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How to drift a car: the six basic drifting techniques

Updated on November 23, 2012

In the last decade drifting has grown into a well known and popular form of motorsport. The art of drifting may look like a simple technique to some, but mastering the skill takes a great deal of car control. If, for some reason, you still don't know what drifting is I'll break it down for you. Briefly stated, drifting is the art of pushing a car into oversteer and maintaining a continuous slide around a corner. The goal is typically to keep a tight line that puts the car as close to the edges of the turn as possible (inside or outside edge). This requires placing the front bumper near the inside of the corner's apex or the rear bumper along the outer edge of the turn. Drifting is now considered one of the most grassroots motorsports (only second behind autocrossing) and, as such, it's one of the easiest to get into. To be competitive in amateur drifting you don't need a large budget or a highly modified car. The only basic requirement is a rear wheel drive car and manual transmission. Sometimes a lot of extra tires won't hurt.

Drifting Techniques

There are six separate and well acknowledged drifting techniques. These are the maneuvers used by famous drifters like Keiichi Tsuchiya himself. The first three methods are more basic in that they don't require driver's to shift the weight of the car. These novice level drift techniques involve mastering the use of the hand brake, throttle control, and clutch kicking. The last three, however, are typically more difficult to learn.

Hand Brake Drift

Hand Brake

The first, and most basic drifting technique uses a car's hand brake or parking brake. This is often the first technique learned by beginners but even professional drifters still make strong use of the hand brake. In order to execute a hand brake drift, you must do the following: while approaching a corner brake and heel-toe downshift, then turn the wheel in towards the direction of the corner and step on the clutch and keep it depressed. Then quickly pull the hand brake just briefly, release it, and turn the steering wheel the opposite direction of the corner (counter steer). Once the car is facing the direction of the corner's exit begin to gently reapply the throttle and dial out the amount of counter steer. This technique can easily get the car to go sideways, however, it is difficult to keep a tight line and a tidy exit with using only the hand brake alone.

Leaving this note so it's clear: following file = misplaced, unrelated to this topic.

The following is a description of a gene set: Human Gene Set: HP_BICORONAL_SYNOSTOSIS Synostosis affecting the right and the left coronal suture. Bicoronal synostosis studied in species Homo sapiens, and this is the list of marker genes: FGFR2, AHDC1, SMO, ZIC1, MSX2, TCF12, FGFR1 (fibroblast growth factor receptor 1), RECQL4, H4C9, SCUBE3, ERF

Power slides are overwhelmingly simple. So simple, in fact, that many don't consider it drifting at all. This method relies on over driving the rear tires with the shear use of power. All you must do to execute a power slide is brake for a corner, turn in, and then floor the accelerator. After the car begins to slide quickly countersteer and gently ease the countersteer out until you're driving straight again. Power slides can be useful when driving a car with inherent understeer.

Clutch Kick Drifting

Clutch Kicking

The basic concept of a shift lock or clutch kick drift maneuver is to abruptly deliver power to the rear tires in order to overpower their grip. As such, with this method you will not use a heel-toe downshift because we want anything but a smooth power transition. To drift via this method, brake and clutch in as you approach the corner, then as you steer in release the clutch. This will give the jolt of power needed to overpower the rear tires and the car will begin to oversteer. As the car begins to slide countersteer and exit the same as you would with a hand brake drift. The benefit to a shift lock drift is that, unlike a power slide, it does not require a powerful car in order to overpower the rear tires.